How Old Is the Guitar? Guitars belong to a family of musical instruments known as the tanbur family. But guitars have distinctive characteristics that make them different, such as their long, fretted neck, their flat back, and flat wooden soundboard. Most guitars also have incurved sides.

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The modern guitar that we know today, has origins that can be traced back to more than 4,000 years! Based on the abovementioned definition, the guitar’s oldest iconographical representation is a 3,300 year-old stone carving. In it, a man carries a Hittite guitar with a long, fretted neck, incurved sides, and a flat top, perhaps even a flat back. The carving was found in an archaeological site in Alaca Huyuk in Turkey.

The Earliest Ancestors Of The Guitar

A man has an inherent desire to pluck, pick and strum on strings strung over a hollow body. Archaeologists have discovered bowl harps and tanburs, the earliest stringed instruments known to man, in numerous sites, and across civilizations.

Prehistoric people made bowl harps from tortoise shells and calabashes, which served as the resonators, as well as bent sticks for the neck and gut for strings. Many of these so-called harps from the Sumerian, Babylonian, and Egyptian cultures are preserved and displayed in museums.

The tanbur, the earliest known ancestor of the guitar, was depicted in Egyptian stone carvings and tomb paintings. These works of art are proof that tanburs, as well as harps and flutes, were being played as early as 3,500 to 4,000 years ago.

And it’s not just in paintings that we know of the tanbur’s existence! Har-Mose, an Egyptian singer who lived 3,500 years ago, was buried with his tanbur, an instrument with a plectrum, three strings, and a soundbox made of cedarwood. It’s not displayed at the Archaeological Museum in Cairo, Egypt.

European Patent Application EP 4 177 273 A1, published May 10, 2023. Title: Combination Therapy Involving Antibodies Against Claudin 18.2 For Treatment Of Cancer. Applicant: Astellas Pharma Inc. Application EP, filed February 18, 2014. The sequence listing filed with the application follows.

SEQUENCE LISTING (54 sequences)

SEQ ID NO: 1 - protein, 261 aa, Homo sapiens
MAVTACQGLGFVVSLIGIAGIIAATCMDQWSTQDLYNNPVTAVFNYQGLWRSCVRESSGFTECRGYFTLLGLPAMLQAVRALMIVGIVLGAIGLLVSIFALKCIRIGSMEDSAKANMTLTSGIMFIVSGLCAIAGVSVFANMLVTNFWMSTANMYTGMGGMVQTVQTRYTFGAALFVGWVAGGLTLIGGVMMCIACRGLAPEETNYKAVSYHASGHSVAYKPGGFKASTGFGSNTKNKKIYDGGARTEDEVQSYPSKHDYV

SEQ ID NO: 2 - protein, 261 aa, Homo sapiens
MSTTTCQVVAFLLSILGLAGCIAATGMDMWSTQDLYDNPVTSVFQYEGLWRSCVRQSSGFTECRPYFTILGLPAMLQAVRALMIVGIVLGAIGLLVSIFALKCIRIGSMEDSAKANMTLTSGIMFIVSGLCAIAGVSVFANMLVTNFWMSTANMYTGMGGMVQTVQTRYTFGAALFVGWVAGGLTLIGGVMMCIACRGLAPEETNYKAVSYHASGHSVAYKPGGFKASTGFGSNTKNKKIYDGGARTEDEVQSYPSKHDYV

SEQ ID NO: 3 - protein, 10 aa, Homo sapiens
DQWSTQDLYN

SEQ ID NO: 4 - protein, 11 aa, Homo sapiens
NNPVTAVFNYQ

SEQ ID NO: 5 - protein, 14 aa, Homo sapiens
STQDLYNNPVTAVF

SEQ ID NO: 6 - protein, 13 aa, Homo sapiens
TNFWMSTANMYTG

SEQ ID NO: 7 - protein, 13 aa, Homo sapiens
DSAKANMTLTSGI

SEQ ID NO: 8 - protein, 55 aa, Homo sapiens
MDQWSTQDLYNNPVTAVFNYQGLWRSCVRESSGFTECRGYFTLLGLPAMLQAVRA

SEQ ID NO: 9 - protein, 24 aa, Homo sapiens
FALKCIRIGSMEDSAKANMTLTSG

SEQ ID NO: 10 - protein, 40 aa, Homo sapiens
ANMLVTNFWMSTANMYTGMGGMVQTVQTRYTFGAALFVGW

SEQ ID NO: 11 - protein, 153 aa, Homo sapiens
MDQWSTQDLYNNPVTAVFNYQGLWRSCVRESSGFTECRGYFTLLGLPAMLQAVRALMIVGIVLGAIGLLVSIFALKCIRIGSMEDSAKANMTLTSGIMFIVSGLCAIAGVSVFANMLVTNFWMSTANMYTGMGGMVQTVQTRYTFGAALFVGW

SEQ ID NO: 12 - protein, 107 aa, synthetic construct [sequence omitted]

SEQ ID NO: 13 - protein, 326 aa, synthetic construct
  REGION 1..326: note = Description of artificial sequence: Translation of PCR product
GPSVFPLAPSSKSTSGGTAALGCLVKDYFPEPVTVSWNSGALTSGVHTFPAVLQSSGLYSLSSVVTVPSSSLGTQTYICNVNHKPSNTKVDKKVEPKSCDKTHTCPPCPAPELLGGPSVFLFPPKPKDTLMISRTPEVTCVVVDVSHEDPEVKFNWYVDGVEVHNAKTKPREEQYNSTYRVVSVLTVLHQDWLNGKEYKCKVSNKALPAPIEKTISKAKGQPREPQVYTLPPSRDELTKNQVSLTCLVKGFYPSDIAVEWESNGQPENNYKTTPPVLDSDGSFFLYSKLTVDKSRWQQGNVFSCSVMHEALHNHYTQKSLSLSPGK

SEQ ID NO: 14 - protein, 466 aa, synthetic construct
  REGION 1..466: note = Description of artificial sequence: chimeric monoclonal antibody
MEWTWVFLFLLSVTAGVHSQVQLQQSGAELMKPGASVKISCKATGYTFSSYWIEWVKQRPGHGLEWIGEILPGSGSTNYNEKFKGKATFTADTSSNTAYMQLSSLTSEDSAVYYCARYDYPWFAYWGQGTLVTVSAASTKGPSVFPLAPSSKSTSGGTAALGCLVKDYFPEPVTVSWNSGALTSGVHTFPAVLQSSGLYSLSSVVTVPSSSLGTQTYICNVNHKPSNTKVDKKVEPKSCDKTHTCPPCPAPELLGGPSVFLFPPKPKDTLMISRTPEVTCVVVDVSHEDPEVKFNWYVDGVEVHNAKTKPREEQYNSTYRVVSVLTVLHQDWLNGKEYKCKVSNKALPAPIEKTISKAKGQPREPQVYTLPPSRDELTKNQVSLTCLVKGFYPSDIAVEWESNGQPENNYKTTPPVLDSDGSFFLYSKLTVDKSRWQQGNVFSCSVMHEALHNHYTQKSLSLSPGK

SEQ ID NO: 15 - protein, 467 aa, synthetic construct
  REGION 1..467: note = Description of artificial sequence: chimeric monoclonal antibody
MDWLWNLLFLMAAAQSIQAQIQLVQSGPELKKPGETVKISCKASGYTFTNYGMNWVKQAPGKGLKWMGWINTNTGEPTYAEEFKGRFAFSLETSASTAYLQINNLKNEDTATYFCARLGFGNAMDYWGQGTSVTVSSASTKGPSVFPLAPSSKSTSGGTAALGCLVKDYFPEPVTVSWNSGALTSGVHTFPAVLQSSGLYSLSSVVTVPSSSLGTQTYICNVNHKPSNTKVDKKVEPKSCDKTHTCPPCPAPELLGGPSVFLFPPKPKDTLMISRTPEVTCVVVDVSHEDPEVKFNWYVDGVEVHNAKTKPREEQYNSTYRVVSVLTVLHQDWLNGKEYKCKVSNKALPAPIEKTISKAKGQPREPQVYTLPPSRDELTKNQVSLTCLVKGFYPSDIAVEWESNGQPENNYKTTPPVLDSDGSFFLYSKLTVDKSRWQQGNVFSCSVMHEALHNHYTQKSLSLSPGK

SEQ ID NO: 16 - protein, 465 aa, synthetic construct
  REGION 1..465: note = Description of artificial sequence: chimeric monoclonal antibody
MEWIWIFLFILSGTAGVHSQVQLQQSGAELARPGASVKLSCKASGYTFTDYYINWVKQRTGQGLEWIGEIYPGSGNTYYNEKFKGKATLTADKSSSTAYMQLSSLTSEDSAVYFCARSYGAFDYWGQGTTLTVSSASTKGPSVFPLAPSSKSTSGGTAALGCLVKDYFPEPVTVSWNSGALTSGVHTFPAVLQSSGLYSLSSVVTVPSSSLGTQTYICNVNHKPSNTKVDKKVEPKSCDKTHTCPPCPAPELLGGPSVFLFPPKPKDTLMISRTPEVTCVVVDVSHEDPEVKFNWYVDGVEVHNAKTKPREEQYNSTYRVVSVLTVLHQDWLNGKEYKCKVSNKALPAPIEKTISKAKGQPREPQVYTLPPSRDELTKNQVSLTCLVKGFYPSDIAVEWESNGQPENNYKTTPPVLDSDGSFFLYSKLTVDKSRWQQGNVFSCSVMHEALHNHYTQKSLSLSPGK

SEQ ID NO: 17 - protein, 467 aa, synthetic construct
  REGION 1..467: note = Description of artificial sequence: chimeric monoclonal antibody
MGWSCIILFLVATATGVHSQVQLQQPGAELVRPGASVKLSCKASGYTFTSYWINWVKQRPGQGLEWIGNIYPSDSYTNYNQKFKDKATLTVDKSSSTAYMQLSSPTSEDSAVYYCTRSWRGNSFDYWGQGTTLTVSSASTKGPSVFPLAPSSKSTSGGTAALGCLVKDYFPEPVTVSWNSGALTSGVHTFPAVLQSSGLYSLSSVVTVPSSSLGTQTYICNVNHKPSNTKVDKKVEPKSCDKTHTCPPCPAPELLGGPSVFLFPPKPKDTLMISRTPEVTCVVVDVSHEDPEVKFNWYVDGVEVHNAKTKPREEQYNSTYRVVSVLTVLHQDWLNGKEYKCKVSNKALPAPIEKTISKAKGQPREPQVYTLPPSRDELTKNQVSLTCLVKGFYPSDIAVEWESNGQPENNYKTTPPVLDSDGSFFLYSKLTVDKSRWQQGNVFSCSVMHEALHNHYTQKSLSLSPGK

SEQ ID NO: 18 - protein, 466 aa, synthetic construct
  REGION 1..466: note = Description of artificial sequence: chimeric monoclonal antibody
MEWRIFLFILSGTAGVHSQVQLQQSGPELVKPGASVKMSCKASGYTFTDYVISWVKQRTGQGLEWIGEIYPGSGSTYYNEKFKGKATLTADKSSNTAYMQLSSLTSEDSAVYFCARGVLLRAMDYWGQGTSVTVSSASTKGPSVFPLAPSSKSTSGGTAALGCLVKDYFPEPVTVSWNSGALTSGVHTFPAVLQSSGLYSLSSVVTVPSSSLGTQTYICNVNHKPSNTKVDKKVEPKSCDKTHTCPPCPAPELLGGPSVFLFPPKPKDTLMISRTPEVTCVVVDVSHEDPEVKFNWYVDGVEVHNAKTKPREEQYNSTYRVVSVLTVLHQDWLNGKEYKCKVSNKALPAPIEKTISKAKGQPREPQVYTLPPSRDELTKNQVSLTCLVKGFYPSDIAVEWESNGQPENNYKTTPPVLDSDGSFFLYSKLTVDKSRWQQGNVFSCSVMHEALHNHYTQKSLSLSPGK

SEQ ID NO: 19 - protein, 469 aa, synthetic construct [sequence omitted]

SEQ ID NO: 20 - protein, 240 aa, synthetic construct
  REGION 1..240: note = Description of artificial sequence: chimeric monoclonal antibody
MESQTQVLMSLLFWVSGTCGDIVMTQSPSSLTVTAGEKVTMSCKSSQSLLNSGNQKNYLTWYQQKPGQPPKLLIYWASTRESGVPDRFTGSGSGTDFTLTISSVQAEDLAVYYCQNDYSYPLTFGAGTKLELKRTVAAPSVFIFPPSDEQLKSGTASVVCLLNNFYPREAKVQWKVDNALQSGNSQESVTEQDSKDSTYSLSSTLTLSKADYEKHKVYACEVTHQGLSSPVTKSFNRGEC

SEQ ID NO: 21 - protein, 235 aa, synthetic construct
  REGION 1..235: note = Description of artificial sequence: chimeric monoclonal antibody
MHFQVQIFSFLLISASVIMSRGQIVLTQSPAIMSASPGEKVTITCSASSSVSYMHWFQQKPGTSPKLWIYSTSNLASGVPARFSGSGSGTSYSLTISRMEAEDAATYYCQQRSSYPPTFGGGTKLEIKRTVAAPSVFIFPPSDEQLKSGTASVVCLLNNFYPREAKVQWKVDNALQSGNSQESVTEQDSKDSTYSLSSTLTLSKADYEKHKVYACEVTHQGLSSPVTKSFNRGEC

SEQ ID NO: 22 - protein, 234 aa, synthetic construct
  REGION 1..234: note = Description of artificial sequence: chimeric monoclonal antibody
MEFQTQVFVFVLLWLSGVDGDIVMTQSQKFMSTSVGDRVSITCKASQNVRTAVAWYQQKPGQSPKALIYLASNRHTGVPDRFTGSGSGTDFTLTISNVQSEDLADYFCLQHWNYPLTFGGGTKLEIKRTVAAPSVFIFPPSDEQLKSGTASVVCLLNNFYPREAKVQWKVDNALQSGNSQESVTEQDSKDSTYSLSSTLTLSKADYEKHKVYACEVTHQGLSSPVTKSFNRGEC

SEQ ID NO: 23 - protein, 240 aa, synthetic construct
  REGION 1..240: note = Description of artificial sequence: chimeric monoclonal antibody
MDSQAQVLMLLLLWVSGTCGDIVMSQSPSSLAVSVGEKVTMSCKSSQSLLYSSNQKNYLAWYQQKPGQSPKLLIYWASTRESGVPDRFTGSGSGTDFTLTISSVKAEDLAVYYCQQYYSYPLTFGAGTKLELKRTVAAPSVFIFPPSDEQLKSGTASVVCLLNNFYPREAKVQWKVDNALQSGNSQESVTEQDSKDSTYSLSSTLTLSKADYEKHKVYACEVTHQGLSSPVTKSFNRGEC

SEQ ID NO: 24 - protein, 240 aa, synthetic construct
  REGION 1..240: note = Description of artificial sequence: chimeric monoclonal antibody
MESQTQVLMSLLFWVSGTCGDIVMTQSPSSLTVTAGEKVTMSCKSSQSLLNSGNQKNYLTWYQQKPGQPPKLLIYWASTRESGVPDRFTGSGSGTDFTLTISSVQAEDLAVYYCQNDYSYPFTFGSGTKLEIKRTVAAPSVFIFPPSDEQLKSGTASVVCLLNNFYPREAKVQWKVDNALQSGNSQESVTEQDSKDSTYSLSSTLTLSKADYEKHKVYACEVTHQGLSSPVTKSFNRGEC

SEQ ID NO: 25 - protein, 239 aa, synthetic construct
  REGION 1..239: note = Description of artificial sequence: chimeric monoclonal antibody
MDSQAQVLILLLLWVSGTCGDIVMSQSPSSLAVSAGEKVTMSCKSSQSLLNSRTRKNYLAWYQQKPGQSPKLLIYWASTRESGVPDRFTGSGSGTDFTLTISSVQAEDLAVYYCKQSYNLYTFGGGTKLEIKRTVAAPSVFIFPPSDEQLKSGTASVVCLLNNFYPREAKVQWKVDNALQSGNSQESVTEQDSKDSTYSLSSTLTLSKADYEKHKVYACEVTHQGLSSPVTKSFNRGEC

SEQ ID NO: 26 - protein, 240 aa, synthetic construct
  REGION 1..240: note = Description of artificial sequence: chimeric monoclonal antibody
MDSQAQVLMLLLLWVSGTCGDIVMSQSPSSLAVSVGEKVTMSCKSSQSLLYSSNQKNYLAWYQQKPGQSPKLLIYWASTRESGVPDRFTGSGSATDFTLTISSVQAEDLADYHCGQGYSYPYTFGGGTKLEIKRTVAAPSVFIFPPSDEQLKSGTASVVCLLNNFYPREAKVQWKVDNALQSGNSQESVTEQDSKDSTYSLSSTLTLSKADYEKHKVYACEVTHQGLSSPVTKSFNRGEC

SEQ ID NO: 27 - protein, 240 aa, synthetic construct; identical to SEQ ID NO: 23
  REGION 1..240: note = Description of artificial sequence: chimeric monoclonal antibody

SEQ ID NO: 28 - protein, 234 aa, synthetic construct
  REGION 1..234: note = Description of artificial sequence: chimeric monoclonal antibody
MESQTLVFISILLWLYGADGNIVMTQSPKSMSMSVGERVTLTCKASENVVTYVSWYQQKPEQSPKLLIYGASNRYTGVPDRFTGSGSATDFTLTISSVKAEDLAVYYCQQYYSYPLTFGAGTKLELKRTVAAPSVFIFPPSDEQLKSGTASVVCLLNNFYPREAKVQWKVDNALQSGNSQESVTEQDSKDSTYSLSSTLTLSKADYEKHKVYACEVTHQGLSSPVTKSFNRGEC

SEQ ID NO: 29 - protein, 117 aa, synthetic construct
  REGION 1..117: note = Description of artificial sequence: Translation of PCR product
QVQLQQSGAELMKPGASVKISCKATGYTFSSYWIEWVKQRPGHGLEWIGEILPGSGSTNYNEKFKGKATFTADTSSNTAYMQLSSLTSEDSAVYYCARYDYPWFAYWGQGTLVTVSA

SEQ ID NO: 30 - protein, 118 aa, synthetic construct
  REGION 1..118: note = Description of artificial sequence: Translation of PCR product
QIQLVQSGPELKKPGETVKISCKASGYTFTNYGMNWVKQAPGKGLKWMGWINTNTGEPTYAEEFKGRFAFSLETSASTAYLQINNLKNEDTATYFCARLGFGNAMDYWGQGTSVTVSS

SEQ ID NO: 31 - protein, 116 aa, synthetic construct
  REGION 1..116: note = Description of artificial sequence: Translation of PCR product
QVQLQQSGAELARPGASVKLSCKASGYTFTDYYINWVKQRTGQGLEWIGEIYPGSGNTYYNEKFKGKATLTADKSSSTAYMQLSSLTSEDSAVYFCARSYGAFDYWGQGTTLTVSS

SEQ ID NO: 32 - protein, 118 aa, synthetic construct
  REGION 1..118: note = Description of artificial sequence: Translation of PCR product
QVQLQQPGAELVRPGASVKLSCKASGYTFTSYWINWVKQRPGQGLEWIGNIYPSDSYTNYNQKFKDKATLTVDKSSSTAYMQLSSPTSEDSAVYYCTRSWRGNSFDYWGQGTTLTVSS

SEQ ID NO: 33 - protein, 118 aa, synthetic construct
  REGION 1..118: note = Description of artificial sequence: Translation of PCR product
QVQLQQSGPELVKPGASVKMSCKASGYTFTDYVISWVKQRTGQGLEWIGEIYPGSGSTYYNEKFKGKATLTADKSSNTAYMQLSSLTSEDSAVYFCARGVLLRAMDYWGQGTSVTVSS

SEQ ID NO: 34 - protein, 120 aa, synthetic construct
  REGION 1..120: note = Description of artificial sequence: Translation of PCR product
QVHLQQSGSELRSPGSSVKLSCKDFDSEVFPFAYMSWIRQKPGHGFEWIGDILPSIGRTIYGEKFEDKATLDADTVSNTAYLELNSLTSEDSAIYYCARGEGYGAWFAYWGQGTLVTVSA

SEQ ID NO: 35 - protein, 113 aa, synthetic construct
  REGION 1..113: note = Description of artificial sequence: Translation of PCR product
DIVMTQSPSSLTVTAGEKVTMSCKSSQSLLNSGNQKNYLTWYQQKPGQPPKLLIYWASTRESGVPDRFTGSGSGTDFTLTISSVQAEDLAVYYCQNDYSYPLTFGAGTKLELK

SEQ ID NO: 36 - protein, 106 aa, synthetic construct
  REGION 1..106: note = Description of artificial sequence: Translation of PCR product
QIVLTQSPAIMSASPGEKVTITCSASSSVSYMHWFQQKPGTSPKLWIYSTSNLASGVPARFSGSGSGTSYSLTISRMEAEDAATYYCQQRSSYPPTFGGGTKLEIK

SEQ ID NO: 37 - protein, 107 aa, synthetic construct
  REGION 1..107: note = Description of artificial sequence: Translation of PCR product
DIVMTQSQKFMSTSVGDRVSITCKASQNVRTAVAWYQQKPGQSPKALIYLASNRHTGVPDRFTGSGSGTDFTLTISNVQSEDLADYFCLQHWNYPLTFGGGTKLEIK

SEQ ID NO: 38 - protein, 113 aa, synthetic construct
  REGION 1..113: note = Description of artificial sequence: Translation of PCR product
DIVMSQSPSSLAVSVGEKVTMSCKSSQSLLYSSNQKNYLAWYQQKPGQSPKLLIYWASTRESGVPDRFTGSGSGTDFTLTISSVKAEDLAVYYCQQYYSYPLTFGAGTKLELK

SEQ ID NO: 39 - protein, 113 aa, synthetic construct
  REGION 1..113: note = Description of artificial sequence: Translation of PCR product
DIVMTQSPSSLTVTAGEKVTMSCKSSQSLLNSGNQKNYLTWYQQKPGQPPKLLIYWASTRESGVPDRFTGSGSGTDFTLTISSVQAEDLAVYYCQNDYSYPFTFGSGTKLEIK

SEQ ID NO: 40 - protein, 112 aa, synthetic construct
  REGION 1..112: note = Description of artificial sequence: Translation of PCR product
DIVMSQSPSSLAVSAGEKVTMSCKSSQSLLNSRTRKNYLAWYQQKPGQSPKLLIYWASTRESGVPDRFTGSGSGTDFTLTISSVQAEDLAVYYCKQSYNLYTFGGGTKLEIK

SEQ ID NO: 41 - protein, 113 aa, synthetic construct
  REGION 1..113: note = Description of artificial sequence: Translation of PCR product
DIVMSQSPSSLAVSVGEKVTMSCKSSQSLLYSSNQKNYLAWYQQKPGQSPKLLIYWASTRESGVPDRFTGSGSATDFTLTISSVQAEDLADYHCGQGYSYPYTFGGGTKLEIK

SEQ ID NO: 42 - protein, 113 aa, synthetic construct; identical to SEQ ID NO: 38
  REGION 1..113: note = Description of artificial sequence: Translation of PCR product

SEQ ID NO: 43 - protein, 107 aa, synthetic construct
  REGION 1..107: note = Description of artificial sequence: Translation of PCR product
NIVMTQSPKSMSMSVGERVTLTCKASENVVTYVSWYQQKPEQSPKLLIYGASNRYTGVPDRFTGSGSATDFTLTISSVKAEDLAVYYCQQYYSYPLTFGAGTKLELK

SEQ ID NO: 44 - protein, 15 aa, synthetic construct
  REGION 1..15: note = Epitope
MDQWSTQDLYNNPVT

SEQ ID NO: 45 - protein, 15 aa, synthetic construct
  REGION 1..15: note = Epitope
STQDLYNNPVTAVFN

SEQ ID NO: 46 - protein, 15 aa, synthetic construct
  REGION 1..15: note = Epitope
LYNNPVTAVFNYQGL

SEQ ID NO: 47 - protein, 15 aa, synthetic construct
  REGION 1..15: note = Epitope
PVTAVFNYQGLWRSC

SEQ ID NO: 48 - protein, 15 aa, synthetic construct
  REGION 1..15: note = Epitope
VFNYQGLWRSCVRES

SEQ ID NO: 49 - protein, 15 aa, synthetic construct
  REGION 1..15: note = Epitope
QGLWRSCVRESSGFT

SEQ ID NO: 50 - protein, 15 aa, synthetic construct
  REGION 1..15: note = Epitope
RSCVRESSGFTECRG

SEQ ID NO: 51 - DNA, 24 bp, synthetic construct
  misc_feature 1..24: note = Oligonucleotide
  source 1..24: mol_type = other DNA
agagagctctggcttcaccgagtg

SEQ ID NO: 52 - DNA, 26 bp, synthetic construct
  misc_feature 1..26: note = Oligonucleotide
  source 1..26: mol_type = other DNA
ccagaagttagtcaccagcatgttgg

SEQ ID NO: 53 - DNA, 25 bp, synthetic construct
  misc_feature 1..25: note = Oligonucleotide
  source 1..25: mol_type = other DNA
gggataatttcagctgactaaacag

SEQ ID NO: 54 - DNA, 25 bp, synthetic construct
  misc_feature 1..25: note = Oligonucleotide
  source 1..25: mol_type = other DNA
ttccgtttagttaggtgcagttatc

The Variations Of The Guitar

We also know of the variations of the guitar across the world. Many of these variations are still being utilized today. The Moors, for example, brought their oud to Spain, where it became the lute. The name is derived from “Al’ud,” an Arabic word that means wood, and “laud,” a Spanish name.

While the lute has evolved through the years, it has retained most of its basic characteristics. These include its short neck, numerous strings, and a large pear-shaped body. A modern example is the Sala Mahogany String Instrument Oud.

There’s also the Indian sitar, a plucked stringed instrument commonly used in Hindustani classical music. It was invented in medieval India and has since then been associated with the Indian subcontinent. Today, the sitar has many variations, too, but the Sorab sitar is a classic example.

The guitar’s ancestors usually had four strings, at most. The word “guitar” itself is a derivation of “chartar,” an Old Persian word meaning “four strings.” But as the years pass by and the guitar was brought to other places. It changed in its form, including the number of strings.

Today, most acoustic, electric and classical guitars have six strings.


To conclude, guitars are old instruments, indeed, but it’s still evolving! Guitar luthiers and guitarists are continually tinkering with its form and function, and we may see it becoming more revolutionary in our lifetime. Think of the next Orville Gibson.

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